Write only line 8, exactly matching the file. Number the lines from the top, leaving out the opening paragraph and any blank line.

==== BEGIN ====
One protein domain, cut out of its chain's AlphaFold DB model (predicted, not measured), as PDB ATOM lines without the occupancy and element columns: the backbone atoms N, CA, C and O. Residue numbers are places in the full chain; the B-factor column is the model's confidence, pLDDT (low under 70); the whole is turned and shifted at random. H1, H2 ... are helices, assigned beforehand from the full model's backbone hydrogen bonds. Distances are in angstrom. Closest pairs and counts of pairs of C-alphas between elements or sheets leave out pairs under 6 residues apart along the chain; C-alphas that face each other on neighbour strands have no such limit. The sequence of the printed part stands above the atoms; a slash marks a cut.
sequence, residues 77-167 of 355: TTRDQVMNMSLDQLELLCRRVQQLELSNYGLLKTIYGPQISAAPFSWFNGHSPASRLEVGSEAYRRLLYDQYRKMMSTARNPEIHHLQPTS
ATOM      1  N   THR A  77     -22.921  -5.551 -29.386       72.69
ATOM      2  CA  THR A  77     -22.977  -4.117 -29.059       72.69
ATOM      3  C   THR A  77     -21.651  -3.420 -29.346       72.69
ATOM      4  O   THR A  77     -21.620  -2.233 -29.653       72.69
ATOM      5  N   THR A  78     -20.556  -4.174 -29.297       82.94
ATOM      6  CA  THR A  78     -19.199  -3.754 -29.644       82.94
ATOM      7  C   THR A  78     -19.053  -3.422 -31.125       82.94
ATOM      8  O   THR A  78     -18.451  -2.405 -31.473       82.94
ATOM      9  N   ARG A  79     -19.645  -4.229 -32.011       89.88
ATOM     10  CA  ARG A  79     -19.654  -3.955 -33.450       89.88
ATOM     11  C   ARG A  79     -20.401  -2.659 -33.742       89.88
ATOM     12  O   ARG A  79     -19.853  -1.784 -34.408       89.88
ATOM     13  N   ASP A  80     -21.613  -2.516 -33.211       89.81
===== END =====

ATOM      7  C   THR A  78     -19.053  -3.422 -31.125       82.94